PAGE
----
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Salient: Victoria University Students' Newspaper. Vol. 24, No. 11. 1961



Beethoven. Symphonies. No. 5 in C minor, Op. 67: No. 9 in D minor, Op. 125 "Choral". Wilma Lipp (soprano), Marga Hoeffgen (contrallo), Murray Dickie (tenor), Gottlob Frick (bass); Elisabeth Brasseur. Chorale/ Paris Conservatoire Orch./Carl Schuricht. H.M.V. mono MXLP 20001-2.

These two discs are first releases; the 5th, not to be confused with an earlier Schuricht performance of 1950. It is an adequate performance of the "Choral; an impressive orchestral Sound, a not too stylished reading. There are however some particular faults, not the least being an overall poor quality woodwind, and occasional sloppy string playing, particularly In I and Iv. The same section seems to have little idea of genuine pianissimo—I quote around bar 180 I, as an illustration: (and my God, what is that terrible slide at bar 800 in the same movement?) The Scherzo is somewhat heavy handed, but is compensated for by a lively rendering of the Choral Ode. This last section is quite successful, with good solid chorus work and diction. Schuricht has marred a trifle at rushing into the first eight bars (he has missed half the notes in doing so), and his tempi changes might appear inconsistent to some. Couplea, is a very good performance of the 5th.

Brahms. Piano Concerto No. 2 in B flat major, Op. 88. Hans Richter-Haaser Berlin Philharmonic Orchestra/Herbert von Karajan. Columbia 33MCX 1680.

A warmly lyrical performance of the Brahms concerto is achieved here by Hans Richter-Haaser. His style Is both beautifully light and powerfully dynamic (cf! III and IV with I and II); the poetic treatment of the more idyllic parts of the work going In perfect contrast with the other, more symphonic sections. Von Karajan also deserves special praise for his performance—the orchestral playing is quite superior to any concerto accompaniment I have heard In a long time; the balance between instrument and orchestra being one of complete harmony. The only notable defects are, some unwarranted tempi changes, and a cloudiness, apparent In some of the piano phrases, especially In the lower register.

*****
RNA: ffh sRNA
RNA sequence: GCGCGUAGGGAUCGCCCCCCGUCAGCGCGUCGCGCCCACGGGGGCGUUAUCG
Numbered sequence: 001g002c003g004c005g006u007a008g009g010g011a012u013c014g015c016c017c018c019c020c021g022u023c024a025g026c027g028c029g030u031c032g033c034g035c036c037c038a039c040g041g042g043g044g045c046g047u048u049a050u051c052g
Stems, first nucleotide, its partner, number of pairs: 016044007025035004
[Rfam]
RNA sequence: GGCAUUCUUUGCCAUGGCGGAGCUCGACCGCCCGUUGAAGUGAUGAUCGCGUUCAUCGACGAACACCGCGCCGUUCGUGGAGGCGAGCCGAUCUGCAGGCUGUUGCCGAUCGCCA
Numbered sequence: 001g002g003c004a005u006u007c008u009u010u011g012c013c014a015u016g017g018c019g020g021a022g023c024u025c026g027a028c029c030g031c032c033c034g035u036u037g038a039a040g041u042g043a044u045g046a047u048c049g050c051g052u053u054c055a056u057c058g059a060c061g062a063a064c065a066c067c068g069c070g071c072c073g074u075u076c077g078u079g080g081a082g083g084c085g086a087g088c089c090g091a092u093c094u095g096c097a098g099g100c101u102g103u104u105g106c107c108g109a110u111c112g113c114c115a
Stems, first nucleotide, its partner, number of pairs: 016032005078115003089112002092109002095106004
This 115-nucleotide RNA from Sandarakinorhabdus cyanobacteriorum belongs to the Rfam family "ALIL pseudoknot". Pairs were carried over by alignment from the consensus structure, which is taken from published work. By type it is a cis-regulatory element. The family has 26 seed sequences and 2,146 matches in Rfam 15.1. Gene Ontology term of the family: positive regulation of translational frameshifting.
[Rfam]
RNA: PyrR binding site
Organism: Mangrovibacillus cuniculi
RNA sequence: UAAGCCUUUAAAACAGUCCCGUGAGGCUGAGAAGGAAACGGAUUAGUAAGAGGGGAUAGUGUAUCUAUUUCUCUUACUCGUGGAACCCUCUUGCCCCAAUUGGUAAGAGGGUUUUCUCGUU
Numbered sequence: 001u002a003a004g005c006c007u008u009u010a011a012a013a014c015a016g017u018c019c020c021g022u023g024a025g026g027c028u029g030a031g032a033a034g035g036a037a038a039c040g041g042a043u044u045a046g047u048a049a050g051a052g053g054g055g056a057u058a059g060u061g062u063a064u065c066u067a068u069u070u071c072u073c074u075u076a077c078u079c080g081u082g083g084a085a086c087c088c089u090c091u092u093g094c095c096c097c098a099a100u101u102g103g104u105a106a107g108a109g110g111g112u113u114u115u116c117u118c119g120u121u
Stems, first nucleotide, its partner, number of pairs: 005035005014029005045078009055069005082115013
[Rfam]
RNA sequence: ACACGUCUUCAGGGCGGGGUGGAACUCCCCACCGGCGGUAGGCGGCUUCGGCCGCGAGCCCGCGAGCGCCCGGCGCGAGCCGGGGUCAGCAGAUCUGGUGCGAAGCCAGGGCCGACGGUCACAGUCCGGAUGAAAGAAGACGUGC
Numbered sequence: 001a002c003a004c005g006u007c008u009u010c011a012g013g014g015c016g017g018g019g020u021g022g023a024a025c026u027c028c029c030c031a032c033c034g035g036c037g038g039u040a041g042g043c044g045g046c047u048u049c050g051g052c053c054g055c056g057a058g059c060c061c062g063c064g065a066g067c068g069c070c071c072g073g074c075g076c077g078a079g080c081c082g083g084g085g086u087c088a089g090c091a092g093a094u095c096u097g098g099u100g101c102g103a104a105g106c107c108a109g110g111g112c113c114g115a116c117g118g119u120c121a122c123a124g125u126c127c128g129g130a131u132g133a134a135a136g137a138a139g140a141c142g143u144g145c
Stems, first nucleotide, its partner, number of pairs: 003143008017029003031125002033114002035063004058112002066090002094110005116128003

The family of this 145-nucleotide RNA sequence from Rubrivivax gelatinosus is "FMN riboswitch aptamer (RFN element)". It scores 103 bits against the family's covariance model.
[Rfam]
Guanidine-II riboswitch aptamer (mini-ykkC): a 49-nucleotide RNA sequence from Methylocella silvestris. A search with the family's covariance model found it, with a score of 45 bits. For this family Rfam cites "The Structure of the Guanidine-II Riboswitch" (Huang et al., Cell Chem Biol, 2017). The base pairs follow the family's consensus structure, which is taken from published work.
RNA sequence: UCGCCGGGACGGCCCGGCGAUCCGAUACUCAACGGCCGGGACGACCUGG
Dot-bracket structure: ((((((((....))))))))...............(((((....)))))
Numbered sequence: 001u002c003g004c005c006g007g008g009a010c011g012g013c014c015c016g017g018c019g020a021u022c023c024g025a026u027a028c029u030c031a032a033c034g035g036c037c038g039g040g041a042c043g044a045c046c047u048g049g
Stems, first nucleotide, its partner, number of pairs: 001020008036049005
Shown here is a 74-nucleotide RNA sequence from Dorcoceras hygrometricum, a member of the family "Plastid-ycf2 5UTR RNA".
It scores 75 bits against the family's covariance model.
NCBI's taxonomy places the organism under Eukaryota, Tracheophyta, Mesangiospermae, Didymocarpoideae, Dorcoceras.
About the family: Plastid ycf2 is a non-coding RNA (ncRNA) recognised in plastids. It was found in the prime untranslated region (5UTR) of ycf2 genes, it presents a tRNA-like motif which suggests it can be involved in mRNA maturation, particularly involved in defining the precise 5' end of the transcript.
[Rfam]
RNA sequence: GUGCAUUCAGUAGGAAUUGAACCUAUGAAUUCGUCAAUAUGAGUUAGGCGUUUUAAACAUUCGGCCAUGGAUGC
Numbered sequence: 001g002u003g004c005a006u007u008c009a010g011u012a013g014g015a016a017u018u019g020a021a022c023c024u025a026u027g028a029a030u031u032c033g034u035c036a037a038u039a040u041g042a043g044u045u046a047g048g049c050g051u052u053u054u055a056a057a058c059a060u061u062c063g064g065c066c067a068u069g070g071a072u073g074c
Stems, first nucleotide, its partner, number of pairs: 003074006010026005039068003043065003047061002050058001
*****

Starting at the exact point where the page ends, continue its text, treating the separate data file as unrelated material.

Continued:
Richard Strauss. Tod und Verklaerung, Op. 24 Salome: Dance of the Seven Veils. Dance (Suite from Harpsichord Pieces by Francois Couperin. Philharmonia Orchestra/ Artur Rodzinski World Record Club mono and stereo TZ 141.

Death and Transfiguration is one of those rare and unfortunate works which requires superlative treatment at the hands of orchestra and director, to convey any sort of impression at all, to the listener. It is either banal or agreeable, according to whether the spirit is moving the interpreters. Rodzinski's is of the latter humour—wholly satisfactory and pleasing in sound—due in the main to a taut handling of the score and some exquisite solo playing. The orchestra is in fine shape too, and apart from some distorted, brash chords from the brass, plays with great beauty—flute, oboe and harp coming through crystal clear; likewise all the pedal notes. The Dance Suite and Salome's Dance are also, vividly interpreted. The recording is shallow and brittle in places, though I must say, the stereo remedies this.

Mozart. Bassoon Concerto in B flat major, K. 191. Clarinet Concerto in A major, K. 622. Gwydion Brooke (bassoon), Jack Brymer (clarinet), Royal Philharmonic Orchestra/Sir Thomas Beecham. H.M.V. mono Malp 1768.

This recording of the Mozart Bassoon Is, apart from that of Karl Bidloe. the finest yet made. Gwydion Brooke's tone is full, mellow and warm; lacking the nasal "saxophone" quality too often employed by English wood instrumentalists these days. His phrasing is particularly good, and the vibrato is perfect, neither too flat nor over-round. Beecham has accompanied well in this concerto; soloist and orchestra complementing each other very nicely indeed. Nothing so much can be "said for the Clarinet Concerto; all in all a quite disgusting performance. Mr Brymer's sound Is flat, woolly and thin—I would never have known the instrument was a clarinet, had I been unfamiliar with the work-his timbre is absurdly "wooden", but strangely enough his phrasing Is clear and well taken. Beechan and the Royal Philharmonic are again In good (If loose) form.